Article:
Careem invests $500,000 in Egyptian transport start-up

Users of the Swvl app can book fixed-route bus trips at prices 60 percent to 80 percent lower than competing ride-hailing services. (AFP)
Updated 17 July 2017

Careem invests $500,000 in Egyptian transport start-up

DUBAI: Ride-hailing firm Careem has acquired a minority stake in a three month-old Egyptian start up that connects commuters with private buses in Cairo.
Careem invested $500,000 (SR1.88 billion) in Swvl and Magnus Olsson, the Dubai-based firm’s chief experience officer and co-founder, will take a board seat. It did not disclose the exact size of the stake.
Swvl, founded in April by a former Careem executive, is a bus transportation service where passengers can reserve and pay their fare through the company’s mobile app.
The app uses the passenger’s location and destination to find the shortest possibly journey time based on the nearest bus station that travels along fixed routes.
Users of the Egyptian ride-hailing app can book fixed-route bus trips at prices 60 percent to 80 percent lower than competing ride-hailing services and without surge or peak pricing.
“We want them to run and learn and develop at a very high pace and high agility and we believe the best way for them to do that is to stay independent,” Olsson said.
Careem, which operates in 12 countries mainly in the Middle East, said last month that would speed up expansion plans after raising $500 million from investors, including German carmaker Daimler and Saudi Arabia’s Kingdom Holding.
Swvl, which is not an on-demand service like Uber and Careem, has 50,000 passengers and 200 buses using the mobile app, said Mostafa Kondil, the chief executive and co-founder.
It is targeting 300,000 monthly trips by the end of 2017, he said, claiming that it has been signing up a customer per minute since launch.
Swvl will use the Careem investment to increase its workforce, develop new app features, and to expand in Cairo and into other cities, including Egypt’s second-largest city Alexandria, and to Middle Eastern and Asian countries such as Saudi Arabia, Jordan and Pakistan next year.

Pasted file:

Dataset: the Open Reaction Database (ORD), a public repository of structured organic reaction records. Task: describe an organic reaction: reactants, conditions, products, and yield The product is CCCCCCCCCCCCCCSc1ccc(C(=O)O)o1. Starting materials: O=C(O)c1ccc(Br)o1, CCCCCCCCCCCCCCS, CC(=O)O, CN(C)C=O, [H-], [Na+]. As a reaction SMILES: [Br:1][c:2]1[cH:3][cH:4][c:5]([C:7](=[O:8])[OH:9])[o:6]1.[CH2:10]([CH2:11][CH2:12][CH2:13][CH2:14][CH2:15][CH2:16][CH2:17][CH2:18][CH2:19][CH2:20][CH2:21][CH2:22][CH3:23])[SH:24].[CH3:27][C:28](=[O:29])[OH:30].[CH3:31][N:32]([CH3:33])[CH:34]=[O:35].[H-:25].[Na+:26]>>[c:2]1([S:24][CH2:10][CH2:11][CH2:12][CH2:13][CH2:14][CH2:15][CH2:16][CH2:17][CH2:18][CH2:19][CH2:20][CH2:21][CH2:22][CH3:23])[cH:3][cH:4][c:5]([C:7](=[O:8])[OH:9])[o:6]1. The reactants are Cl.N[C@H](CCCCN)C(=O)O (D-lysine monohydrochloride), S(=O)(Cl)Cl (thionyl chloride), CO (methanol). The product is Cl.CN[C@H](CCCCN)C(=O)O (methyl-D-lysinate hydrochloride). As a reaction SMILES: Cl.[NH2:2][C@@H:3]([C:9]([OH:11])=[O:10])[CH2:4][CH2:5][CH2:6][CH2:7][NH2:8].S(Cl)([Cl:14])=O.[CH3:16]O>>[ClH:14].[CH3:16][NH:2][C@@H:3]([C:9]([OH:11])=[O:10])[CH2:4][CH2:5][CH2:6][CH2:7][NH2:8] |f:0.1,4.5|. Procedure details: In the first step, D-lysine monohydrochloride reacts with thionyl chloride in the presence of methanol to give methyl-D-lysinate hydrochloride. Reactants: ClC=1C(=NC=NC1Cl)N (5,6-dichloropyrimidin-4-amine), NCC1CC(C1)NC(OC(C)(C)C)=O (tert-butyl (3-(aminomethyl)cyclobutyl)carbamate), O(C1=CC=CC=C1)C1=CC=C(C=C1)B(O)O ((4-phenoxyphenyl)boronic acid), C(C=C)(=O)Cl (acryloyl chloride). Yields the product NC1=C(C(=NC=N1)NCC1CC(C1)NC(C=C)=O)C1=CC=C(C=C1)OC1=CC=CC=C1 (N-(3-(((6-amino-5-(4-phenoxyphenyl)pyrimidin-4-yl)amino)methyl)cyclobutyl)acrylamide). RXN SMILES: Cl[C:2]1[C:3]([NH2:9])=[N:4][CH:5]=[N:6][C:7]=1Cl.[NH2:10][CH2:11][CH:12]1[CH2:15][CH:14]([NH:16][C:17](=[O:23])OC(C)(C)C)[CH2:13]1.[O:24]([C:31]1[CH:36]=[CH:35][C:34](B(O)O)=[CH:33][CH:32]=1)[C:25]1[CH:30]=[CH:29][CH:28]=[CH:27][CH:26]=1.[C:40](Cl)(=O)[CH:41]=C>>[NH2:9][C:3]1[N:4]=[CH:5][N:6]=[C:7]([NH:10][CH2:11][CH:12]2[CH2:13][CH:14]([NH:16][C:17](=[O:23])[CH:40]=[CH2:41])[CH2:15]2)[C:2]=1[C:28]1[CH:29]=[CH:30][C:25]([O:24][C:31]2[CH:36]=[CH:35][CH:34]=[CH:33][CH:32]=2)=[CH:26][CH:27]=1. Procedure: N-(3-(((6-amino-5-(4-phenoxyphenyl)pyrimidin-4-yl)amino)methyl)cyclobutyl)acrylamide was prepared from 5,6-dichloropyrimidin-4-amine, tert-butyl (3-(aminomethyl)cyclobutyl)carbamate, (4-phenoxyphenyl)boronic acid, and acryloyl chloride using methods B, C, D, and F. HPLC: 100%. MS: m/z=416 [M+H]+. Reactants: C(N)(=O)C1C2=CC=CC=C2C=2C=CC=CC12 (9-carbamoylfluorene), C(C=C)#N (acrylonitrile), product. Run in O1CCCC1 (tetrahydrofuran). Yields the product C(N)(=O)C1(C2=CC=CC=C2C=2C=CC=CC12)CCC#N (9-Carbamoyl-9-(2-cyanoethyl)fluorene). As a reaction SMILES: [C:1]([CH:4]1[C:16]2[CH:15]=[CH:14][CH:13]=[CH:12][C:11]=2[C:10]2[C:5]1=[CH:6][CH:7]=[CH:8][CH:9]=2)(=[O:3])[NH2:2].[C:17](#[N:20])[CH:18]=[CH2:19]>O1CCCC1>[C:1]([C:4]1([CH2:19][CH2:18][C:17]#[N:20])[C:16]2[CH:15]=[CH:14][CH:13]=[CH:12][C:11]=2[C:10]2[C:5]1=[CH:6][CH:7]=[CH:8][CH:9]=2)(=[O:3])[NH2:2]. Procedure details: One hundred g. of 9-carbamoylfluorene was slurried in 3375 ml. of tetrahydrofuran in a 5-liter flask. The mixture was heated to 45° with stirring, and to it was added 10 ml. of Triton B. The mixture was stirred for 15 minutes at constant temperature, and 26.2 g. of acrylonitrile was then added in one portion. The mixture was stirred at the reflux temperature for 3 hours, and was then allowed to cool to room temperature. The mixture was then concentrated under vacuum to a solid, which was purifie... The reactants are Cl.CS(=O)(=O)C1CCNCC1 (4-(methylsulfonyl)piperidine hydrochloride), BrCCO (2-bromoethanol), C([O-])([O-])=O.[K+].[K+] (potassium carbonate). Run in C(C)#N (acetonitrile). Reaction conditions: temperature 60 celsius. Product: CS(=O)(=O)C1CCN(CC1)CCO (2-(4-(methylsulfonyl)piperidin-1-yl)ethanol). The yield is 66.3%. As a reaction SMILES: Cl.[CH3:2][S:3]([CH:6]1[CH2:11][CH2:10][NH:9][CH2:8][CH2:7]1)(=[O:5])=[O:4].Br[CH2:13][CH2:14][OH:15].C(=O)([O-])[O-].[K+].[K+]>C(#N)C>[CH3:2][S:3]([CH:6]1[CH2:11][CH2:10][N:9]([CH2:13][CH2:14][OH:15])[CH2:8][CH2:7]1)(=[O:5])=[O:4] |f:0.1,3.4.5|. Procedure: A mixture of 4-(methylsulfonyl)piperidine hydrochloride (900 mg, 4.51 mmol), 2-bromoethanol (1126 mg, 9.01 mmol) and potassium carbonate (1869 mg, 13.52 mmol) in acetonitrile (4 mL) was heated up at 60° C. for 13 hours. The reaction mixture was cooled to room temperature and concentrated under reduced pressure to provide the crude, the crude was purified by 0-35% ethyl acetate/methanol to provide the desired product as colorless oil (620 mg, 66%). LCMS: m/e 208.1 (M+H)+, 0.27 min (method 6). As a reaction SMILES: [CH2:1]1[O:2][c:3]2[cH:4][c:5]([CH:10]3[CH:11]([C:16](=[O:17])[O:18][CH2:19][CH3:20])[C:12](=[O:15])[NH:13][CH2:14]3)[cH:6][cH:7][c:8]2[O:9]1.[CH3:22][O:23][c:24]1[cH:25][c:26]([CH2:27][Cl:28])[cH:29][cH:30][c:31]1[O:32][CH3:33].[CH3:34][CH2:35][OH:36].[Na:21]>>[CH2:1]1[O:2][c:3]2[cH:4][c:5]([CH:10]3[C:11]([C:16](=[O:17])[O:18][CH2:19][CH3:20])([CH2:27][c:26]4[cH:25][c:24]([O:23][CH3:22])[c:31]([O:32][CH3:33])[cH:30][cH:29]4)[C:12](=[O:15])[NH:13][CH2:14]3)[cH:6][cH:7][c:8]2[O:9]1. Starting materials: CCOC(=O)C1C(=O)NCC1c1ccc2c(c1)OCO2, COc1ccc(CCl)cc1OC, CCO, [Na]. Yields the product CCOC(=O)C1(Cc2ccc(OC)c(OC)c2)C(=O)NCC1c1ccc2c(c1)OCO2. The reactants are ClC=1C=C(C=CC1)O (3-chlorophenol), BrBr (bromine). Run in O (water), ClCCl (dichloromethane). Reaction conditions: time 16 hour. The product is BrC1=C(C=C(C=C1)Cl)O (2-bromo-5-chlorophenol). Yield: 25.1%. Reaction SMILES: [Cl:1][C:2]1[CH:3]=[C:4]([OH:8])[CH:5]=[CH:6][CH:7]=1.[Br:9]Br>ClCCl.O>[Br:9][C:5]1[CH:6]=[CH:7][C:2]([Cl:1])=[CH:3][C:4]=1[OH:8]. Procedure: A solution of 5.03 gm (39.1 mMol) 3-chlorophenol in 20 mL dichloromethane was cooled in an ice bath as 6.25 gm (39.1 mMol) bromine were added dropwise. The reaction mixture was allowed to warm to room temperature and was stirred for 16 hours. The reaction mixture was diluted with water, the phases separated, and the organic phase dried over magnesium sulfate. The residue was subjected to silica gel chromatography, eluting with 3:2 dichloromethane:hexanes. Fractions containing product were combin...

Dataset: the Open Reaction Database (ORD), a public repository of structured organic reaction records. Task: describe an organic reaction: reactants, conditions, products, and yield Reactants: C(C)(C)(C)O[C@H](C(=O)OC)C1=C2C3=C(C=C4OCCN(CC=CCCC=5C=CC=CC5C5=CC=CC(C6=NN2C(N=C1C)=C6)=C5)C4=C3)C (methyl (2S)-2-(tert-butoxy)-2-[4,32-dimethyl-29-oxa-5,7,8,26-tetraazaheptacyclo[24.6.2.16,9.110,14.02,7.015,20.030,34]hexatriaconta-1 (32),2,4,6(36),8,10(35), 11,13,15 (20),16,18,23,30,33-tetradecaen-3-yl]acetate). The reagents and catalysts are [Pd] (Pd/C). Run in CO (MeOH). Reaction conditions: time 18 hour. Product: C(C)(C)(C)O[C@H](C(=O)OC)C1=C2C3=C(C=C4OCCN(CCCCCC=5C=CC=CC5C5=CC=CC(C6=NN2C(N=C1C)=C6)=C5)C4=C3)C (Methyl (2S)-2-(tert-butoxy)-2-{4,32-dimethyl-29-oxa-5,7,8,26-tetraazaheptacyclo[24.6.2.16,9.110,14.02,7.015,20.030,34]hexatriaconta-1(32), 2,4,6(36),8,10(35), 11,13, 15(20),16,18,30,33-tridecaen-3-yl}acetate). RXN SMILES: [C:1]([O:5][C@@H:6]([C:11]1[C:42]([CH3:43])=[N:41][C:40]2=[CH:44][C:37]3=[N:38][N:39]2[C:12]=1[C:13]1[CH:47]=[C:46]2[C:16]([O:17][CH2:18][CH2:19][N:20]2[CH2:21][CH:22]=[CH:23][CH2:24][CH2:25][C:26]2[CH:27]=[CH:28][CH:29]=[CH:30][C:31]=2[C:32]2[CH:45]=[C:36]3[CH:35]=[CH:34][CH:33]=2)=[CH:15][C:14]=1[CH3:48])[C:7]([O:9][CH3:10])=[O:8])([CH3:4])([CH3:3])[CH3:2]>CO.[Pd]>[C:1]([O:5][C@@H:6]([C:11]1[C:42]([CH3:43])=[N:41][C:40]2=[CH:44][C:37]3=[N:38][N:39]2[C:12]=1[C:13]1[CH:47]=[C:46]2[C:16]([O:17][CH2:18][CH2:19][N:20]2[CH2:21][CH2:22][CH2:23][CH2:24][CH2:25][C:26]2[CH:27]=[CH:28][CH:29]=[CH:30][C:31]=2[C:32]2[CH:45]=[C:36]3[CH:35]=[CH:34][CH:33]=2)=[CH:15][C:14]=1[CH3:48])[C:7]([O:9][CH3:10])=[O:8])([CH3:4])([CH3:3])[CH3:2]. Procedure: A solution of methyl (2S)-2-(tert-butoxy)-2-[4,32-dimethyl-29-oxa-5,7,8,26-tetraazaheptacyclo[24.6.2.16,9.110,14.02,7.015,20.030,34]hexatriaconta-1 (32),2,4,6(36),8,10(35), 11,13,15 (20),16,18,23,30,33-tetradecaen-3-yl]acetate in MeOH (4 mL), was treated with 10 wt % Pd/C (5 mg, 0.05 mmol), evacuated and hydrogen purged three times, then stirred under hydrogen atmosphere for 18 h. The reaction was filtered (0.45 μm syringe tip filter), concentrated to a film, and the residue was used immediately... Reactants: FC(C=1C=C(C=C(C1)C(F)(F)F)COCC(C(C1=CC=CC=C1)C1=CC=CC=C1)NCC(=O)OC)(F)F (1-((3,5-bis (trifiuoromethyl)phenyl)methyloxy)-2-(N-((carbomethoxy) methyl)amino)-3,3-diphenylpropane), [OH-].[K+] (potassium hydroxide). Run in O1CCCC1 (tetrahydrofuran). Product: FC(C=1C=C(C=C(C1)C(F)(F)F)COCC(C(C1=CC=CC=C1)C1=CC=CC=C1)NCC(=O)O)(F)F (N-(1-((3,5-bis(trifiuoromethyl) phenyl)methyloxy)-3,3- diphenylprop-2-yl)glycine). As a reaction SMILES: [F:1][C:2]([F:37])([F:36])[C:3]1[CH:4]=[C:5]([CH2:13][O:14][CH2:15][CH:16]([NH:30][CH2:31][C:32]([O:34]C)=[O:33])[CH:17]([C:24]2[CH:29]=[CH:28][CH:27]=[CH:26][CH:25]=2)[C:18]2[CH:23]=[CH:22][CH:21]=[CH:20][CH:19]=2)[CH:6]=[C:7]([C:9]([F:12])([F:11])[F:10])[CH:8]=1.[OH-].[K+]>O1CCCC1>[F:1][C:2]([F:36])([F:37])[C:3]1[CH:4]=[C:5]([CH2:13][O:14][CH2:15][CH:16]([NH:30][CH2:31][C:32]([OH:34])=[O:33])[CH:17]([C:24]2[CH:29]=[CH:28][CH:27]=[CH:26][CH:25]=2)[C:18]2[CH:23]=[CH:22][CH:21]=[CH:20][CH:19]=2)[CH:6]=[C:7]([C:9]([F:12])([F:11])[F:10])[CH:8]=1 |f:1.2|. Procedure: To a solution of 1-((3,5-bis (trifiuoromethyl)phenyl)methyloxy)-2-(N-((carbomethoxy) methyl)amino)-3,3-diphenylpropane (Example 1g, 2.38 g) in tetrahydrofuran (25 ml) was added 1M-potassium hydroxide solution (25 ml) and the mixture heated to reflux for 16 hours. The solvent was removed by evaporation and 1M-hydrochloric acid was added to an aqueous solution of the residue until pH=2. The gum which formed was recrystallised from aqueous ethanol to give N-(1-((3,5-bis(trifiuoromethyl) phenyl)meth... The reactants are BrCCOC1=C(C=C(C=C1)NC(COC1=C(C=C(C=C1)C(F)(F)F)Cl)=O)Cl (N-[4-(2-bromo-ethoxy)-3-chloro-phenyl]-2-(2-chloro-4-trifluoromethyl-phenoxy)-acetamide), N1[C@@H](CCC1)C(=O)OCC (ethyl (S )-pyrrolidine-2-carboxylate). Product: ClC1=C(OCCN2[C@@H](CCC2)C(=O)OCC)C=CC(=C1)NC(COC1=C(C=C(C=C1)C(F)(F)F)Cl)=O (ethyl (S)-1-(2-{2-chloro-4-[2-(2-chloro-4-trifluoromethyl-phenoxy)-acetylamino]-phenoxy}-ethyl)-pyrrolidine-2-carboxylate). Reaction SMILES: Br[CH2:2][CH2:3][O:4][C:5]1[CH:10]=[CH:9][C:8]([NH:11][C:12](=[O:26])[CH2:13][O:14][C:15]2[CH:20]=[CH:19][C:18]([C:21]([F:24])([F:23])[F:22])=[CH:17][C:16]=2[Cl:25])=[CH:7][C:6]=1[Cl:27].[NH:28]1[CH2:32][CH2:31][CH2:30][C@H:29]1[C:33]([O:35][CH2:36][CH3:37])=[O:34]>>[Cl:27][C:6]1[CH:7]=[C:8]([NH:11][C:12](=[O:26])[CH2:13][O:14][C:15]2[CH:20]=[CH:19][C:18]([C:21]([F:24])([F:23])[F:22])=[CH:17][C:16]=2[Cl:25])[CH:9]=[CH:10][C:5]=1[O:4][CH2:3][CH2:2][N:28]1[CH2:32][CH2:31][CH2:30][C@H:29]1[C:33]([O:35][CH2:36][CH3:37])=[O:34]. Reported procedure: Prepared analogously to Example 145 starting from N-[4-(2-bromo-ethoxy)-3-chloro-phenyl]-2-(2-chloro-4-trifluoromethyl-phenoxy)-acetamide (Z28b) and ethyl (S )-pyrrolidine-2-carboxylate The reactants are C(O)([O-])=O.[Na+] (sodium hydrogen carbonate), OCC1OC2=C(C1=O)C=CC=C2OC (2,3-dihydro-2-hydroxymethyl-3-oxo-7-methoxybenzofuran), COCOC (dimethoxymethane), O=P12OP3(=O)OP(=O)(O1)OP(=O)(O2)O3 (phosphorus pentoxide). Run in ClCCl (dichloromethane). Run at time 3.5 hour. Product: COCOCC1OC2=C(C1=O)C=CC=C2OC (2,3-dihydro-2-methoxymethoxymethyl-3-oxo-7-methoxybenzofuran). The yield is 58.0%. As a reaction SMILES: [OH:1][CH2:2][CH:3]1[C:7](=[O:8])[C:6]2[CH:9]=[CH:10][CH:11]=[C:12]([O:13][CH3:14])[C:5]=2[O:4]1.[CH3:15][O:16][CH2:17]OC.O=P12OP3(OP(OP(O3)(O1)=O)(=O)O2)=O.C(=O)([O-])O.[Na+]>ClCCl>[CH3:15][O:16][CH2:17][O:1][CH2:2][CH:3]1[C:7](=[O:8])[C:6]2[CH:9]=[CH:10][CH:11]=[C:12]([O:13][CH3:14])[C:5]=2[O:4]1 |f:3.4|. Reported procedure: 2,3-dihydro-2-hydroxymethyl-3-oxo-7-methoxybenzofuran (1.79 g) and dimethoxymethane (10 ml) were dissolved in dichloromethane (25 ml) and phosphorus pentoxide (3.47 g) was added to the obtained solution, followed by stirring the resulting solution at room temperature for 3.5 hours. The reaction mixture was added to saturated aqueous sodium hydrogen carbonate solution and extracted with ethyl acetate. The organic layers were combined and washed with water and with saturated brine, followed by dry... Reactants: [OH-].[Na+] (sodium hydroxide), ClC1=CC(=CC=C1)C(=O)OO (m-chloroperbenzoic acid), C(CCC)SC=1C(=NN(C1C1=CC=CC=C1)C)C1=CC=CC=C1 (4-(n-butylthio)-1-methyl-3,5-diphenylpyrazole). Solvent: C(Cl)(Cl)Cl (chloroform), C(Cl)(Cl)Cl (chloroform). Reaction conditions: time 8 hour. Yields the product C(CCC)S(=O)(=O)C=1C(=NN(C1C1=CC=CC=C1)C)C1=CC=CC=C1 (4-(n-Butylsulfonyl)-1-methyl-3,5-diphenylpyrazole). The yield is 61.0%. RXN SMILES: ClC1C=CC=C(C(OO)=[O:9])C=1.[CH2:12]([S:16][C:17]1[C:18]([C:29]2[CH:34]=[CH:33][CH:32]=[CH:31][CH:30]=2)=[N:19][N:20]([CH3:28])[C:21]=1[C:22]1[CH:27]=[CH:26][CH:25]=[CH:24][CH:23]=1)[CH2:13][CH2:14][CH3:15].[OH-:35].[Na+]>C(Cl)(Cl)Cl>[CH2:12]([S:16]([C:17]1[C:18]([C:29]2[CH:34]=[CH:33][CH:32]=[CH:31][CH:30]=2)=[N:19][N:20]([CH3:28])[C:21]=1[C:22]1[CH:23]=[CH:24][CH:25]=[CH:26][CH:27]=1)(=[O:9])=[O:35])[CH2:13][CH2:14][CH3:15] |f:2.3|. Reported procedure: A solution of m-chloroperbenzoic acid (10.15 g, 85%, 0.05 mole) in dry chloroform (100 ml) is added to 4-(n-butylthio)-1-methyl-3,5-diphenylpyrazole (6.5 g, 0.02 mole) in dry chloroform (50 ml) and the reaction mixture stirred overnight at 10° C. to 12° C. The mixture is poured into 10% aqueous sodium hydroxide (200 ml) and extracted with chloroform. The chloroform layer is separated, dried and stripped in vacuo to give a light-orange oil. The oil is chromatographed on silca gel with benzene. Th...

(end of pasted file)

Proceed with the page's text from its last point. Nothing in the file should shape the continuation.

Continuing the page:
“We’re planning to really improve our product,” Kondil said.

Labor ministry partners with Al-Nahdi to train Saudis

Updated 26 April 2018

Labor ministry partners with Al-Nahdi to train Saudis

The Makkah region branch of the Ministry of Labor and Social Development (MLSD) has signed a nationalization agreement for the Saudi pharmacies sector with Al-Nahdi Medical Company.

The agreement covers preparing and qualifying young Saudi men and women for the labor market, by providing training programs offered by Al-Nahdi Medical Company at their school, Al-Nahdi Academy.

The signing ceremony was held in the presence of Abdallah bin Ahmed Al-Tawi, director of the Makkah region branch of the Ministry of Labor and Social Development, and Youssef Al-Harthi, who attended on behalf of Al-Nahdi Medical Company’s CEO Yasser Jawhergi.

The agreement comes under Al-Nahdi’s strategy, which is in line with the Saudi Vision 2030. Al-Nahdi aims to expand its community-health services in cooperation with the Ministry of Labor and Social Development. The company said it also aims to activate the role of the private sector in supporting Saudization programs, while creating real and sustainable opportunities for the Saudi youth to play an important role in the cultural and societal progress that the Kingdom is witnessing.

Al-Tawi said the initiative aims to enforce related decisions and programs that empower the Saudi youth to embark on their careers and enhance public-private partnerships.

“Through this agreement with Al-Nahdi company, we also seek the nationalization of the private sector in the different regions of the Kingdom, along with increasing the percentage of the national working force in the labor market by enabling effective partnerships with the private sector,” he said.

Jawahergi highlighted the importance of the agreement in light of the Kingdom’s road to national transformation. “We are committed to creating a sustainable and advantageous work environment for our citizens and society. Our goal is to achieve a real partnership between the public and private sectors, in order to support the Saudi youth of both genders, and create new nationalization opportunities,” he said.

Jawahergi added: “This initiative is considered to be one of the most important initiatives in line with the Saudi Vision 2030, as it establishes an effective and real partnership between the members of our society.”

Al-Nahdi is a Saudi retail pharmacy chain that was founded by Sheikh Abdullah Amer Al-Nahdi in 1986 as a sole proprietorship.